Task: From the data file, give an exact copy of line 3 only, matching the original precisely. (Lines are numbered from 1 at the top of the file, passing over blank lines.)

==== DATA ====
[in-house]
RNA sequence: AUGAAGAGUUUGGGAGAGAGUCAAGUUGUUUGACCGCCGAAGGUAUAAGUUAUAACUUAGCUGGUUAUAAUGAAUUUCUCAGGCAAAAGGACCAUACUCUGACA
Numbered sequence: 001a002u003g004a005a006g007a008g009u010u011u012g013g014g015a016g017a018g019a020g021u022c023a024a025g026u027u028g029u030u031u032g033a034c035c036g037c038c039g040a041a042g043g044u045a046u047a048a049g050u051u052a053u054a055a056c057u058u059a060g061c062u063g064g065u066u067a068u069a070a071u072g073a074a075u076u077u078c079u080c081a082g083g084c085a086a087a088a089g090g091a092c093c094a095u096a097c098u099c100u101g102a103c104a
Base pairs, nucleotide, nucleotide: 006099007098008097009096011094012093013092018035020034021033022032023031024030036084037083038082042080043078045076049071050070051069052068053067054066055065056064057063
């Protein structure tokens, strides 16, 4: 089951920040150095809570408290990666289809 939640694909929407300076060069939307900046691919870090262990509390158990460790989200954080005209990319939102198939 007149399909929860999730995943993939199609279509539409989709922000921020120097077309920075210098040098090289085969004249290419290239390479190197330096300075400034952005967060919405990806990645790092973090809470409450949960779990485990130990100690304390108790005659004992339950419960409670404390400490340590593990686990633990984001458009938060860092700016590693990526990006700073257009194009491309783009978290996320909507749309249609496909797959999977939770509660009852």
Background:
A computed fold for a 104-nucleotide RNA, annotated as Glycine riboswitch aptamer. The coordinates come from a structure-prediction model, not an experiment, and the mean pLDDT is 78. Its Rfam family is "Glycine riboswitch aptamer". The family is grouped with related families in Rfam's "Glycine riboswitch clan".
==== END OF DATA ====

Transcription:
Numbered sequence: 001a002u003g004a005a006g007a008g009u010u011u012g013g014g015a016g017a018g019a020g021u022c023a024a025g026u027u028g029u030u031u032g033a034c035c036g037c038c039g040a041a042g043g044u045a046u047a048a049g050u051u052a053u054a055a056c057u058u059a060g061c062u063g064g065u066u067a068u069a070a071u072g073a074a075u076u077u078c079u080c081a082g083g084c085a086a087a088a089g090g091a092c093c094a095u096a097c098u099c100u101g102a103c104a